9. I love the way you host this commentunity (there's a neologism for the Web2.0 world - this community of comment makers. I jot around below the line of about a dozen blogs and I think of all of them you and Rachel (H-E) have got the balance right of stepping back to let the community find its voice and also stepping in, to share your place at this table. I must admit its a bit of a thrill when you or Rachel reply to a comment, or when a really good thread gets going that picks up the essence of the original post. I too share that exaperation when the commentary ambles off in a direction consistent with only the header or first line of the post. "I wasn't blogging about whehter God actually hates gays or not!...". Except of course when it is me that has misjudged the point of the post, that's forgivable, naturally.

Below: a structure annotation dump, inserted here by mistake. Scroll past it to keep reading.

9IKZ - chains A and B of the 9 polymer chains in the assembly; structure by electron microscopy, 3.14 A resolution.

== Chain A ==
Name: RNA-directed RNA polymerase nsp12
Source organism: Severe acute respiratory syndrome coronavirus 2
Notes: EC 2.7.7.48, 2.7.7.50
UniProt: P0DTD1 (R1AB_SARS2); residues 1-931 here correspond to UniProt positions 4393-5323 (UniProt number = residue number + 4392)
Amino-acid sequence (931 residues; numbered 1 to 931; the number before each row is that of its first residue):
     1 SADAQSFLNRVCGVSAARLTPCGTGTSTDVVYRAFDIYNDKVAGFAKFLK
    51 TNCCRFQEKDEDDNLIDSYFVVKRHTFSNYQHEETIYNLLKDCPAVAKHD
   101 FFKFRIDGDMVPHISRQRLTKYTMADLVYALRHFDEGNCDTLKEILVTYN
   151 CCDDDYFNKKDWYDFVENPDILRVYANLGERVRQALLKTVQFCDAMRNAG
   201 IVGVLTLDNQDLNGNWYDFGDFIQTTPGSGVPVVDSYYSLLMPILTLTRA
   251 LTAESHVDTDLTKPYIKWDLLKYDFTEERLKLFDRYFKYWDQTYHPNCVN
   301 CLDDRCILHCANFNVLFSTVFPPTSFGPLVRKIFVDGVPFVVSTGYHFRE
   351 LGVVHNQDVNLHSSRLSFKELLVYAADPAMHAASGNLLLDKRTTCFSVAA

This is a really good place, thanks for making the space for it to happen.

  10. Personally I'm a big fan of your process of answering critics in the comment section, as I tend skim and only focus on those responses. In my opinion, that's what makes for a lively, informative, and polite blog. Great content followed by a comment section full of real people with real ideas that are spotlighted by the blog owner.

    We as readers however have to do our part and vote for the comments (foolish or otherwise) that help this blog thrive. Vote with our comments or vote by clicking "like". Then perhaps we can 
    collectively unearth some "fool's gold" here at Experimental Theology.